Garbage bags instead of Weed Cloth?

Dallastown, PA(Zone 6a)

OK, so I have 450 sq ft of gardens around my property. The majority of them are around the front and side of my house. Last night I was pulling weeds (altho, it felt like I was pulling a jungle of bamboo shoots due to all of the rain we've been getting) and realized I need to put down a 'weed blocker' of some sort. I was talking to a co-worker about it and she said that her dad used to put down plastic garbage bags instead. I thought this would be a great alternative to BUYING the garden cloth. Has anyone ever done this? Does it work? What are the pros/cons to doing it?

Dublin, CA(Zone 9a)

I definitely wouldn't recommend that...I'm personally not a huge fan of the weed cloth in garden beds either, but at least it allows air and water to pass through. The plastic will block air and water from getting into the soil so definitely not a good idea. The only time it would be OK is if you're at the stage where you're trying to kill everything in the bed--you could put it over the bed for a while to kill all the weeds underneath, then remove it before you plant things (but even in that case, I'd suggest a better approach would be using newspapers to smother the weeds instead, then you can plant right through them so it's less work for you)

Bradford, United Kingdom

Its quite expensive still but how about mulching? I put down bark chippings on a lot of my garden, it is quite effective at reducing the amount of weeds but like I say it can be expensive.
The other tack I've used in places is planting loads of ground cover plants like sedum, they cover the ground and leave less space for the weeds, and the weeds don't stand out as much when they do grow.

Dublin, CA(Zone 9a)

Regardless of whether they use weed fabric, newspapers, etc most people put mulch on top (particularly with newspaper--otherwise it blows away!) It's fine to use mulch by itself too (that's what I usually do) but you will get a bit better weed control if you have newspaper or something underneath.

Columbus, OH

I also use newspaper, be sure to wet it before putting down. Wet newspaper doesn't blow away as easy.

Santa Cruz, CA(Zone 9b)

i use a three inch layer of wood chips on the paths in my garden and it really works, nothing underneath. no weeds for a year! but it has to be thick at least two inches and if you want to plant later on you'd probably need to scrape it off. Good luck. We got the chips free when they cut down a maple next door.

Peachtree City, GA(Zone 7b)

I use newspaper and mulch in the planting beds.

In the paths and areas that I am not adding plants to, I use old carpet with mulch on top.
I have been using the carpet for years. Its free, it lets water and air through and stops the weeds alot better than where I have the weed block. It also lasts a very long time.

I also use thin strips of carpet in the walking area of my veggie garden. Keeps the weeds down and its easy to roll up in spring to till.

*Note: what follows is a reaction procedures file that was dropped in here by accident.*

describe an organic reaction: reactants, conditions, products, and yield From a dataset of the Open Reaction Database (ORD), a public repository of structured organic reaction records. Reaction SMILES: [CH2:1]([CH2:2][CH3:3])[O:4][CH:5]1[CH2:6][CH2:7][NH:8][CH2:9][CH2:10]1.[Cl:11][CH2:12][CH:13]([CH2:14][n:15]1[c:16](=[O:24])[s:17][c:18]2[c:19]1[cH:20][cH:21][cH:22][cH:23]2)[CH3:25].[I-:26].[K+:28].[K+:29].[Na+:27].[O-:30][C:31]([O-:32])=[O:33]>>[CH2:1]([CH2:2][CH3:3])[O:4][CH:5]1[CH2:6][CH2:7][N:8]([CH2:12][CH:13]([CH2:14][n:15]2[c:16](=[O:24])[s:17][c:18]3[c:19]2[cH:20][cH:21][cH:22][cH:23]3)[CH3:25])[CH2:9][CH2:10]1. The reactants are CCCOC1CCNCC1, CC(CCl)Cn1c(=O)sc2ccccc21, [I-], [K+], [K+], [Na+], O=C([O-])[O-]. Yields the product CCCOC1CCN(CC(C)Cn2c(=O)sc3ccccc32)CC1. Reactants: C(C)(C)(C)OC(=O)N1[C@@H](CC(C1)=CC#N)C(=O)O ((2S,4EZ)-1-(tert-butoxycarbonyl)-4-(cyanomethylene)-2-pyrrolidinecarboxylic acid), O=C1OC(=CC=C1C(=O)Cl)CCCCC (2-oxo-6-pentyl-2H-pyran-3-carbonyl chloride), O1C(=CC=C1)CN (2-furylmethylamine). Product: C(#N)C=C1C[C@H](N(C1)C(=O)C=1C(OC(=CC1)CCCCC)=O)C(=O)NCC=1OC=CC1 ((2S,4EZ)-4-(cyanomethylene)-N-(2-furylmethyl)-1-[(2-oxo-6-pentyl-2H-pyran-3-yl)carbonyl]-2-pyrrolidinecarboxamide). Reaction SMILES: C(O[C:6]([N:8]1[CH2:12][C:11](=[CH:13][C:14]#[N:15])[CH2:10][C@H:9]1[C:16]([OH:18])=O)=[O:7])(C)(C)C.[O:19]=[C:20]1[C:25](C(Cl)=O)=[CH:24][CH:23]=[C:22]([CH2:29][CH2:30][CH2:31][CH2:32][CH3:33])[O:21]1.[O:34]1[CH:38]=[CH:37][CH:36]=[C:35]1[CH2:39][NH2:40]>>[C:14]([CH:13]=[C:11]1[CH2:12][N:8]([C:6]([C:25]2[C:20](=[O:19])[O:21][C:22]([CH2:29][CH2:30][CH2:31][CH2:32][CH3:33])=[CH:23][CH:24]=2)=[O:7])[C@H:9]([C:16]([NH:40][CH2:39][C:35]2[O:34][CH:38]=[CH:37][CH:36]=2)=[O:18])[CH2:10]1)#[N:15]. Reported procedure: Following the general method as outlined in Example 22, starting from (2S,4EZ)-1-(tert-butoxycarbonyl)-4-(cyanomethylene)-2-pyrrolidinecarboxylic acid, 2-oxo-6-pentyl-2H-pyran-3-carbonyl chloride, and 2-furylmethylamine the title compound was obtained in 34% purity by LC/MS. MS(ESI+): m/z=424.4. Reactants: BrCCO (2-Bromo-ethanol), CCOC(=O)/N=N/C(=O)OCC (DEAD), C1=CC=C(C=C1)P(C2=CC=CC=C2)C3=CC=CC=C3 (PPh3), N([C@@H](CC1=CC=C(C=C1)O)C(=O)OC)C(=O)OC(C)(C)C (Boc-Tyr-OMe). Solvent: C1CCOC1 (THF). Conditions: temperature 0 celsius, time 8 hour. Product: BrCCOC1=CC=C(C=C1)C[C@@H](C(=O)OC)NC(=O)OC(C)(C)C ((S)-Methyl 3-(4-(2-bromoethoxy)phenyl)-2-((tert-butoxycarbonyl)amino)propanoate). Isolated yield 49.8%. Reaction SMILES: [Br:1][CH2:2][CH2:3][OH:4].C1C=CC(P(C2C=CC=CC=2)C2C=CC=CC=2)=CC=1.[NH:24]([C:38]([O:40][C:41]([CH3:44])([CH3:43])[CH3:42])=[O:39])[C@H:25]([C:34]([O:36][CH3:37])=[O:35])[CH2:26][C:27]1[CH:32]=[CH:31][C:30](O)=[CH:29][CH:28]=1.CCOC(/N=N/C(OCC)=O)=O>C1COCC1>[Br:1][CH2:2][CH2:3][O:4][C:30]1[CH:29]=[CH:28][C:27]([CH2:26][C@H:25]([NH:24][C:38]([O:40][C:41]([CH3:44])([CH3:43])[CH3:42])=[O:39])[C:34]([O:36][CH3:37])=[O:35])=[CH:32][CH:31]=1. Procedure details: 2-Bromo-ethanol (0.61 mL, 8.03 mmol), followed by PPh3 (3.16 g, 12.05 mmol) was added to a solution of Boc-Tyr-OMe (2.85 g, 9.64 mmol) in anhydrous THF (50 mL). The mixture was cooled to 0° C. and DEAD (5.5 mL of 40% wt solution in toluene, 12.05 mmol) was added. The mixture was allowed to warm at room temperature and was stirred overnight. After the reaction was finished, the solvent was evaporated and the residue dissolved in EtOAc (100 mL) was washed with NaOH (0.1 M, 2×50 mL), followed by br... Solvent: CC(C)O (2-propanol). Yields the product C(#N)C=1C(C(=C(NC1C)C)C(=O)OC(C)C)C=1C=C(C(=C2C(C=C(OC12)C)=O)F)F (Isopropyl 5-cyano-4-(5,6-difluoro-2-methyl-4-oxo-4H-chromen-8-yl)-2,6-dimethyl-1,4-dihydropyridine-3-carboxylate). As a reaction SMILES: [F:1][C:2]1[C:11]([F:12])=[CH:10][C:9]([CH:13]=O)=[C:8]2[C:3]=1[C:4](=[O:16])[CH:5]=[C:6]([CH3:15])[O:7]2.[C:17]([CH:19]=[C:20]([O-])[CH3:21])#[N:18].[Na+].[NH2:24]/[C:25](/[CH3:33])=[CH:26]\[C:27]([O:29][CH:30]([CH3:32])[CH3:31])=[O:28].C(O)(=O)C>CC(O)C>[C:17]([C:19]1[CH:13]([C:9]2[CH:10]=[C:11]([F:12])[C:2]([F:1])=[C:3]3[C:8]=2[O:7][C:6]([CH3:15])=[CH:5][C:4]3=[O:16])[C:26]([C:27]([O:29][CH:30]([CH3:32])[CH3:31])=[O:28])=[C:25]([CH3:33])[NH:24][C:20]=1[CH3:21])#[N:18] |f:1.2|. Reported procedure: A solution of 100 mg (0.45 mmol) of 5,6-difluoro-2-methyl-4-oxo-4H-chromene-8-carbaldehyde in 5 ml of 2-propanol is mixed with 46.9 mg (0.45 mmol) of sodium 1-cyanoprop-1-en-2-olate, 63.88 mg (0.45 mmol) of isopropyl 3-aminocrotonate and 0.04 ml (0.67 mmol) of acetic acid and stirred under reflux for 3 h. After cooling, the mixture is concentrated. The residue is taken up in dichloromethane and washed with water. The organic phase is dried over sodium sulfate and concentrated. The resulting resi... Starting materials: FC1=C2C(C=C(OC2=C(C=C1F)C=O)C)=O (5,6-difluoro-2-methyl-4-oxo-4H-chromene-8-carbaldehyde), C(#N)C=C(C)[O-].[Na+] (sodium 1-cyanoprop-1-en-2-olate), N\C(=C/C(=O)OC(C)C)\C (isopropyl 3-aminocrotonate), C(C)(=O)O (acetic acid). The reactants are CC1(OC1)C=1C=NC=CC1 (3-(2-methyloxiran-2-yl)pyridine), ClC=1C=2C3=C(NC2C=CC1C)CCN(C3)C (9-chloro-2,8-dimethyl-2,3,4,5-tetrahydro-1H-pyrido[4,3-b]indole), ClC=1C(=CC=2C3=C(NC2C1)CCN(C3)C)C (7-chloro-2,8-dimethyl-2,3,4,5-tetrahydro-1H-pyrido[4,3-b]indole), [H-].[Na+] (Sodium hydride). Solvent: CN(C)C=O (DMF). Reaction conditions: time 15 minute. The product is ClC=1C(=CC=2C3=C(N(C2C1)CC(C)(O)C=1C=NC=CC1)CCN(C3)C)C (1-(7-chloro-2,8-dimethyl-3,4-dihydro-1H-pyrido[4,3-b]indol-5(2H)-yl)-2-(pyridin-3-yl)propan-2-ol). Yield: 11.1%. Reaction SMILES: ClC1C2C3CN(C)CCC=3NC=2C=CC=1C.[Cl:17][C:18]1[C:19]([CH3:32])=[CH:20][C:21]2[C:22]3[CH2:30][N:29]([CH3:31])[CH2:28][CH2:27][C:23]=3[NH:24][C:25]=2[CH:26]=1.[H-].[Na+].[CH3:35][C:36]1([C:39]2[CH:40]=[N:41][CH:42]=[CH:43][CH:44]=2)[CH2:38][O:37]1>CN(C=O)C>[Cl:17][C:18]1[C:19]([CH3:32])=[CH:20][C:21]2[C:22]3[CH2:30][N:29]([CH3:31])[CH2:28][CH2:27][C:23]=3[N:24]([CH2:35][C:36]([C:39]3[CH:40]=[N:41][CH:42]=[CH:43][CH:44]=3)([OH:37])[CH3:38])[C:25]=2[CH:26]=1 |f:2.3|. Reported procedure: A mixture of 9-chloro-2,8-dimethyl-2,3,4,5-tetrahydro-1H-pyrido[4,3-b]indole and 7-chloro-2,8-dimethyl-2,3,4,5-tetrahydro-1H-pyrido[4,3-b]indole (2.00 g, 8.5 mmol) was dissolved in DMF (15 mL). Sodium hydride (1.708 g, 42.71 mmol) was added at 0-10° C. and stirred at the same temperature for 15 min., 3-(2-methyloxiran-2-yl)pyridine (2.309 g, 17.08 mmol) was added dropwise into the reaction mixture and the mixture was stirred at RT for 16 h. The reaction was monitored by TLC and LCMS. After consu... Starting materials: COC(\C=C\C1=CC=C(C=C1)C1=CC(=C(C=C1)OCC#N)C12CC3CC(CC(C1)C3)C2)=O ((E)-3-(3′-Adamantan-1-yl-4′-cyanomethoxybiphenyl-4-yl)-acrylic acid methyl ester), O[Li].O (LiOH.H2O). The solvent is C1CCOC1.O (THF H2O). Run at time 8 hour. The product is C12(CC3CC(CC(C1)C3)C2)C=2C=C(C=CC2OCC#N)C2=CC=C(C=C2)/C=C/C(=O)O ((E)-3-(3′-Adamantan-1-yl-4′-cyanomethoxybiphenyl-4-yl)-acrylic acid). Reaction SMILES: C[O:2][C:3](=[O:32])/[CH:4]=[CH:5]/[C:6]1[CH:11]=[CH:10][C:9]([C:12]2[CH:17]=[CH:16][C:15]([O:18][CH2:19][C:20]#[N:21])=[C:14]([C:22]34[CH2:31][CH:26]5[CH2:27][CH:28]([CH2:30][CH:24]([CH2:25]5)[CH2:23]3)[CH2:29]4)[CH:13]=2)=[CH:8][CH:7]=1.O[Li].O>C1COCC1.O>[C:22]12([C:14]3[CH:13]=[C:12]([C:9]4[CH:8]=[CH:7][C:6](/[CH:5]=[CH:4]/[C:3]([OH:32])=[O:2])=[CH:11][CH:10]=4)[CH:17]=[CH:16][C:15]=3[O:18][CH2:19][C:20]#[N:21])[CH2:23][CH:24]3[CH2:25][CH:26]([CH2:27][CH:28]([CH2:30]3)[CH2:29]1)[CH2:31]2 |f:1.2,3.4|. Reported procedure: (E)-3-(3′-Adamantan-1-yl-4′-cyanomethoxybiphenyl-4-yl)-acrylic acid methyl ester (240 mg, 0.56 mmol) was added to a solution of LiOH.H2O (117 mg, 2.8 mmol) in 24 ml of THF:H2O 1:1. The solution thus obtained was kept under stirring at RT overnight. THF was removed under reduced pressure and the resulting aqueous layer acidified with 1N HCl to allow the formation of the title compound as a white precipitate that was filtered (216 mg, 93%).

Jackson, TN(Zone 7b)

I started several new beds this year. One I had planted full of flowers BEFORE I did any weed prevention. Someone here at DG told me to use Wet Newspaper. I followed their instructions...making sure to wet the newspaper and making sure to layer the paper with at least 4-5 pieces of on top of the other.

When I got to my little rose bed I was almost out of newspaper. I went inside and got a roll of garbage bags. I staked the bags down around the rose bushes...leaving several inches uncovered around the actual bush itself.

Afterwards I mulched all the beds.

I have to say that the beds with the newspapers do have 'some' weeds coming through but they are easily controlled. The bed with the garbage bags has no weeds at all.

After reading some of your comments...I may have killed my rosebushes...but hopefully not since I left them plenty of room for growing and I always water down in that non-plastic covered hole around them.

Dublin, CA(Zone 9a)

I would probably get in there and remove the black plastic if I were you--the rose will probably be fine for now since you can water in the non-plastic covered area, but as the roots grow and spread it'll become harder to get the whole root zone wet. And the soil underneath the black plastic won't be healthy since it doesn't get air and water.

Columbia, MO

We have had some landscapers at our property use cardboard below new beds of mulch and have found it also works well.

Santa Cruz, CA(Zone 9b)

just to throw a fly in the ointment: certain weeds can be good, they are often shelter for beneficial insects, they can also prevent erosion and act as living mulch helping soil moisture.

just call me cheeky, lol

ps they are also really easy to grow

(Zone 5b)

I use newspaper and bark mulch, and I NEVER REMEMBER to wet the newspaper! lol
really I'm too young to be so forgetful!

Post a Reply to this Thread

Please or register to post.

Upload Images to your reply

    You may upload up to 5 images